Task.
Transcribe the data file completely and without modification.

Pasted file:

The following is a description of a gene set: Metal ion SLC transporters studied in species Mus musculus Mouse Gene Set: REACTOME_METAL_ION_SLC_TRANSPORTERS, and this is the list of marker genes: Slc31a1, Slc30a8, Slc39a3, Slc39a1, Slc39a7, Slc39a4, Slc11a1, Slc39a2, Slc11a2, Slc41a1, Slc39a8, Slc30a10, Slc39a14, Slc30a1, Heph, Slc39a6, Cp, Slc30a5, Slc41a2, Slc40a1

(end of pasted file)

The following is a description of a gene set: Metal ion SLC transporters studied in species Mus musculus Mouse Gene Set: REACTOME_METAL_ION_SLC_TRANSPORTERS, and this is the list of marker genes: Slc31a1, Slc30a8, Slc39a3, Slc39a1, Slc39a7, Slc39a4, Slc11a1, Slc39a2, Slc11a2, Slc41a1, Slc39a8, Slc30a10, Slc39a14, Slc30a1, Heph, Slc39a6, Cp, Slc30a5, Slc41a2, Slc40a1